Ivy League Colleges Crumbling

David Pearce Snyder, a futurist, says that Ivy League colleges may be a thing of the past. Market forces are so strong that most of them will not survive.


Last week I attended a talk from David Pearce Snyder. Snyder is a data-based forecaster, or what some people call a futurist. He has consulted for many Fortune 500 companies and the government. This is part of a lecture series put on by the Institute for Science, Engineering and Public Policy and I got to attend because Mentor Graphics is a sponsor of these talks and invited me.

Snyder talked about the types of things they can predict and those they cannot. He said that demographics can be predicted fairly accurately to about 10 years, other things slightly less, and surprisingly that technology can be predicted to around 7 to 8 years out. Things like digital wallets and the Internet of Things were on his list of certainties. The primary focus of the talk was on education needs and going into the talk I thought I already knew the answer, but I was wrong.

I expected to hear that we are not providing enough people with a college education, but we are in fact providing too many – significantly more than we have jobs for. Having a degree does not increase your chances of getting a job, claims Snyder. In fact, we are producing twice as many baccalaureates as are needed. The analysis did not go into the numbers employed for each type of degree being issued, because I doubt we have an excess of engineers.

He described what we are going through as a revolution because the ramifications of this change are so large and the changes structural. While we are creating high-paying technology jobs, the technology created is eliminating manufacturing and other jobs at an even faster rate. He says that we are nearing the point at which technology will start to improve the situation, but there will be a structural divide in the jobs market.

The crux of the talk appeared to be that the education system at all levels is not producing the type of skills that people want. No kid left behind made things worse by concentrating on basic reading, writing and arithmetic skills, which he showed are the least valued abilities to get a job. What people want are the higher cognitive skills and the education system supposedly does little to develop these.

At the same time, Snyder says that the places of higher learning are in a dire situation. Enrollment is falling and this is not going to change. Many Americans need to get retrained, but they are not providing the right kinds of courses and this retraining requires on-line or remote education and not a campus-based experience. He talked about how a few of them are waking up to this reality and are scrambling to create new types of learning and at radically different price points to the existing plans. One example of this are the Massive Open Online Courses (MOOC) now being offered by Harvard, Princeton and MIT and in some cases are being provided at 1/10 of the cost of the campus enrollment fees.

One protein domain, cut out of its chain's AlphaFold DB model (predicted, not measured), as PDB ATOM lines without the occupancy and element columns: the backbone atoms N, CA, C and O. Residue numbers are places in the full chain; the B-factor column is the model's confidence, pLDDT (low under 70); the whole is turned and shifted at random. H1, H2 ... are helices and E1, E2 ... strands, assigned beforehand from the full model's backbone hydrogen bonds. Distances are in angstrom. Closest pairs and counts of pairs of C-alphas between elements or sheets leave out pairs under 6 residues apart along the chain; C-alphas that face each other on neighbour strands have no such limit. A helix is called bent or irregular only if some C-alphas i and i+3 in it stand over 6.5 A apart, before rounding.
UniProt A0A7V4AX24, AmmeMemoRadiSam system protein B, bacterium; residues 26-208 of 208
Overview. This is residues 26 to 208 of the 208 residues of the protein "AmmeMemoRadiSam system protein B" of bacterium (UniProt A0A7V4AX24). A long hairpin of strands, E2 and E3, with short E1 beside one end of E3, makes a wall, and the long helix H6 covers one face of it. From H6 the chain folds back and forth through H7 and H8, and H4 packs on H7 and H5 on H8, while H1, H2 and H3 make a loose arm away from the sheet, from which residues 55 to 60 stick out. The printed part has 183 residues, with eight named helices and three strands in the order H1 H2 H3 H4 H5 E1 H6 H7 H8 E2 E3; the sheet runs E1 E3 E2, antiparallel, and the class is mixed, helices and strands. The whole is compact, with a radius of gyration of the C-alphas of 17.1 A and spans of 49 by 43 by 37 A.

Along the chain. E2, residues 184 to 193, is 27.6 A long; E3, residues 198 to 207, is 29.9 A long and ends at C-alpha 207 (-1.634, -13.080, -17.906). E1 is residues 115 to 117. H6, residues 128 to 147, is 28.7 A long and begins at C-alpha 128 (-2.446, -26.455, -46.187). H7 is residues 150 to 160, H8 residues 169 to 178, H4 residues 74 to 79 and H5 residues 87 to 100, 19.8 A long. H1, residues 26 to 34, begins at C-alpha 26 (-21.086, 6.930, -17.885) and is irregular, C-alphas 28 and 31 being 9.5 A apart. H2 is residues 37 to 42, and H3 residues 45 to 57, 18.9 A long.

Technology and mechanization are eliminating many of the jobs that used to be done manually. These jobs will not come back. You cannot turn back time. The truth of the matter is that the “class” divide will probably become an intelligence divide. Those who have the skills and the education to fill the high paying jobs will do well. Those who have less ability, or do not develop these abilities, are almost guaranteed to fail and lead a life of poverty.

After the talk, a number of Oregon policy makers grilled Snyder about education programs, the value of no kid left behind, and the newer but not much talked about common core policy. It is clear there is a lot at stake, and there are no absolute answers. While Snyder may know the future will be different from today, he does not provide the answers as to how we will get there. Snyder says students must learn high-level cognitive skills if they want to succeed. Surprisingly, he mentioned several times that computer games are a great way to provide some of these skills, just so long as the kids don’t realize that the game is in fact educational.

We have to hope that America, or indeed any other nation, can produce enough successful people to pay for those who will not be able to support themselves in a deeply divided intelligence class structure.


Hank Walker says:

“The truth of the matter is that the “class” divide will probably become an intelligence divide.”

Counterexample: . Sadly, I expect this will still be true.

History has shown that self-discipline is often more important than intelligence, even in “knowledge worker” jobs.

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